GlobalData Heplisav Needs Adult Vaccine Uptake
- Dynavax seizes untapped market opportunity presented by HBV vaccine “non-responders”
- A solution to improve vaccine uptake is ‘the only way in which Heplisav can achieve commercial success,’ says analyst
Dynavax Taps into Hepatitis B Unmet Need with Heplisav, but only Adult Vaccine Uptake can Spell True Success, says GlobalData Analyst
LONDON, UK (GlobalData), 30 October 2013 - While optimism has surrounded the recently announced plans for a large Phase III clinical trial of Dynavax Technologies Corporation’s much-anticipated hepatitis B virus (HBV) vaccine, Heplisav, the company’s commercialization efforts will fail unless it focuses on increasing vaccine uptake in the adult population, says an analyst with research and consulting firm GlobalData.
According to Christopher J. Pace, Ph.D., GlobalData’s Analyst covering Infectious Diseases, Dynavax has seized upon the untapped market opportunity presented by “non-responders” – HBV patients who fail to achieve high levels of seroconversion when administered the currently marketed HBV vaccines.
To meet the needs of this patient population, Dynavax focused Heplisav’s initial Phase III clinical trials on specific groups of non-responders, such as those with chronic kidney disease (CKD). With the recently announced Phase III Study, HBV-23, Dynavax hopes to generate safety data required by the FDA, as well as to investigate the vaccine’s immunogenicity in adults with diabetes mellitus. This population represents an enormous, yet largely untapped, segment of the HBV vaccine market when combined with other non-responders.
However, Pace says: “Despite the fact that Dynavax is positioning Heplisav to effectively fill these gaps in the treatment algorithm, we believe that the firm must still overcome a number of formidable non-clinical barriers to the widespread uptake of HBV vaccines in adults.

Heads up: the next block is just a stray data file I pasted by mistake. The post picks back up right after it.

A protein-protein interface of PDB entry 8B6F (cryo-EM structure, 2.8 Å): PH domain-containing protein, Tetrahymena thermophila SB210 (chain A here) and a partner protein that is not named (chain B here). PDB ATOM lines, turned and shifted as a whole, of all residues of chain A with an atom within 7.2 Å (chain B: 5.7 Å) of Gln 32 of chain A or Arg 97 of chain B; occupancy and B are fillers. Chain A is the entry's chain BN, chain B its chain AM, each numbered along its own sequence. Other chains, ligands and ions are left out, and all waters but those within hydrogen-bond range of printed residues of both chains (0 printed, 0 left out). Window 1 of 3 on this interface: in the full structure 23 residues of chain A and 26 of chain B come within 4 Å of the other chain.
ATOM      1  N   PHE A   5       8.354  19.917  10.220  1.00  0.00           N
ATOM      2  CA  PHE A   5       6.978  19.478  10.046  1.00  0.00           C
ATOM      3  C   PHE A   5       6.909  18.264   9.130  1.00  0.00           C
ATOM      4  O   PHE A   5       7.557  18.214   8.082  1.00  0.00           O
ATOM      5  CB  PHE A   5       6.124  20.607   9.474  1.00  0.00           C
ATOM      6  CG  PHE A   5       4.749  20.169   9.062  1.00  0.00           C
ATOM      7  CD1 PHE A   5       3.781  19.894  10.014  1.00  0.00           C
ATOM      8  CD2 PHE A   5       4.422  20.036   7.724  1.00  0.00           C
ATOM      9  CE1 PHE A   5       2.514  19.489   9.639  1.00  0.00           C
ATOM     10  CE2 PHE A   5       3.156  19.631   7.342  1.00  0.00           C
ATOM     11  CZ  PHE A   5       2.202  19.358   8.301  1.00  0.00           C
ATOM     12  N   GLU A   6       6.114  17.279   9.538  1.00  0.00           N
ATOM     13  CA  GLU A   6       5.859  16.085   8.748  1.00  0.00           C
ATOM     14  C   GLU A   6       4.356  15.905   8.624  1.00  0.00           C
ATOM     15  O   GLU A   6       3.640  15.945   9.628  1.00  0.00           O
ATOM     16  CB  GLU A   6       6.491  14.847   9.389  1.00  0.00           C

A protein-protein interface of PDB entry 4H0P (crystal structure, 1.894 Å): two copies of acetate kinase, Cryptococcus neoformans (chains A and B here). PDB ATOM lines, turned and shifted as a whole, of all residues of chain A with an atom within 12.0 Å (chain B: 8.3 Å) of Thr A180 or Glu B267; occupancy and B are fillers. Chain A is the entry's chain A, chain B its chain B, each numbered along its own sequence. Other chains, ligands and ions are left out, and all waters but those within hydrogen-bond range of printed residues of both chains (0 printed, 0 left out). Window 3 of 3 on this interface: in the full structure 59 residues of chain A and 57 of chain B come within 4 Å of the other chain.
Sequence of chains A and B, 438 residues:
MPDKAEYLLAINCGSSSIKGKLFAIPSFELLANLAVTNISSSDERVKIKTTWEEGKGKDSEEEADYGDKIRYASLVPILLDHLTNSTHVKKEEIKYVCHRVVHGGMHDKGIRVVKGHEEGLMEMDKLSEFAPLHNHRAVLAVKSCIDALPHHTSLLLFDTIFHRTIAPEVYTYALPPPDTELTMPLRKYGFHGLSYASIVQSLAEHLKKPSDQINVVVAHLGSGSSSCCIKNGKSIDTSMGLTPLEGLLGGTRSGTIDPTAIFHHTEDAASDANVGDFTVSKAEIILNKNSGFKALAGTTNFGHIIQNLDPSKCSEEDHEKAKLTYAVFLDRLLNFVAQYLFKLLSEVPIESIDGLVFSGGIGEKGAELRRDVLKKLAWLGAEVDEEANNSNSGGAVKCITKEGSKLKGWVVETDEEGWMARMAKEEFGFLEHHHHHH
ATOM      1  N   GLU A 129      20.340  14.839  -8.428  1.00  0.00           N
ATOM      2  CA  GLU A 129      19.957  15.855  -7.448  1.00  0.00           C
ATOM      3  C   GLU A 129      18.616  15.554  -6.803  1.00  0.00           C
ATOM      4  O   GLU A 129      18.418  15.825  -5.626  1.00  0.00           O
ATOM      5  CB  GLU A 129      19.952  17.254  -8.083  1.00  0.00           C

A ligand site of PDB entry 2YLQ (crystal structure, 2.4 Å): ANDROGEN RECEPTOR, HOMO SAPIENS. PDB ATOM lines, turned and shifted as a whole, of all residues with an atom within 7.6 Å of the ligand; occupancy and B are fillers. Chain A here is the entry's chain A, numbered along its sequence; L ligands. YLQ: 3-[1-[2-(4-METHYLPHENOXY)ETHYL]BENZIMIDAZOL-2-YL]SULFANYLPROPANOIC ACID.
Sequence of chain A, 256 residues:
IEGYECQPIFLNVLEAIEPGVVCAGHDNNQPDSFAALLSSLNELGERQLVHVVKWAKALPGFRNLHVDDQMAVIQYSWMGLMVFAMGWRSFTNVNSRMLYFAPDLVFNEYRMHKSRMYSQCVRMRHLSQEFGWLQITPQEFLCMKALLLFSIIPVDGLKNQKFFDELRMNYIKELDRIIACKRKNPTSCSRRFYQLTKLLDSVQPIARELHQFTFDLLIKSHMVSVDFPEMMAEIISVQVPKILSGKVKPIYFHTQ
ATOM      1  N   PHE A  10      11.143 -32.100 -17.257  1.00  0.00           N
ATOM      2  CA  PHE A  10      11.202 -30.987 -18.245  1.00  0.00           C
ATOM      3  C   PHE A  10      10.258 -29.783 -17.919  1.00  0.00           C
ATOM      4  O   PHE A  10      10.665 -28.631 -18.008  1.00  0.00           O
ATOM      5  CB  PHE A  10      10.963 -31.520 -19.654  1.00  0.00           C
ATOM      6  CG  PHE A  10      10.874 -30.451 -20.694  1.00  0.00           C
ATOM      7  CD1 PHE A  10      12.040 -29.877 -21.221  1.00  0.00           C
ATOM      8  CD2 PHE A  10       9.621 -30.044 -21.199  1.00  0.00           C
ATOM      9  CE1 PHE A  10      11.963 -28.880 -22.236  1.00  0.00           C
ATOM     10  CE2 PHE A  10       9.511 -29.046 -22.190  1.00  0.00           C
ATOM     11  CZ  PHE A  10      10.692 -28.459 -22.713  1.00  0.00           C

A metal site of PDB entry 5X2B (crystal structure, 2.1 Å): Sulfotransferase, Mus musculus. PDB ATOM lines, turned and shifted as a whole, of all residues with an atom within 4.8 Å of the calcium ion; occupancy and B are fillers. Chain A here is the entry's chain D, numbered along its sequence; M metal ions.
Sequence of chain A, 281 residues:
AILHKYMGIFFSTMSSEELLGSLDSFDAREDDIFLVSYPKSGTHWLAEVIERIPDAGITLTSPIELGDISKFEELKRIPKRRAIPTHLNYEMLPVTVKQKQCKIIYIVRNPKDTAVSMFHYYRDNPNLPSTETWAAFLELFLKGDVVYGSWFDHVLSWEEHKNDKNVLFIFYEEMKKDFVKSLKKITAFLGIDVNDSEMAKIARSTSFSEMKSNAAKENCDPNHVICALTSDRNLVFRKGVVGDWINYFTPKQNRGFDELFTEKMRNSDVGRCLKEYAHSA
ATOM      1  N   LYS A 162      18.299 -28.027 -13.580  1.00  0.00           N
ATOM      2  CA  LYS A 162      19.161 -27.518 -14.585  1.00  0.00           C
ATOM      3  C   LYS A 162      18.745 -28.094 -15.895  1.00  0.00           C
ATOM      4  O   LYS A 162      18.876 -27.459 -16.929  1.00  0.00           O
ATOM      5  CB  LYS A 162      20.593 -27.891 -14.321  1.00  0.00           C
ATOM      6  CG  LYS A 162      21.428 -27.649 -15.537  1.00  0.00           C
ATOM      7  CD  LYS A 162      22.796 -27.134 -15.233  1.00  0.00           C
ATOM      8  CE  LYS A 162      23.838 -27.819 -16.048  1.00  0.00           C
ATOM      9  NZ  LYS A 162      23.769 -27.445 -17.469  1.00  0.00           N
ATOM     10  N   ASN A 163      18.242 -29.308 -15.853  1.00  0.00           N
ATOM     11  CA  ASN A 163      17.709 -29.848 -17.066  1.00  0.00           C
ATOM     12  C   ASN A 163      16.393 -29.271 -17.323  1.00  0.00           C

“One of the main challenges to the vaccine’s adoption is the failure to properly educate patients and physicians on the benefits of adult HBV immunization. However, even with increased awareness, the current reimbursement framework requires patients to disclose an HBV risk factor, which prevents prescribers from being able to administer the vaccine to those who need it most while protecting their privacy at the same time.”
One approach to overcoming these obstacles, according to GlobalData, would be to push for the universal immunization of adults against HBV, as this would provide a stable funding mechanism for vaccine administration while simultaneously easing the pressure on physicians and patients alike.
“At the end of the day, the only way in which Heplisav can achieve commercial success is if Dynavax works with regulators and healthcare providers towards finding a solution to improve HBV vaccine uptake in the adult population,” Pace concludes.
-NOTES TO EDITORS-
- Comment provided by Christopher J. Pace, Ph.D., GlobalData’s Analyst covering Infectious Diseases.
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Posted: October 2013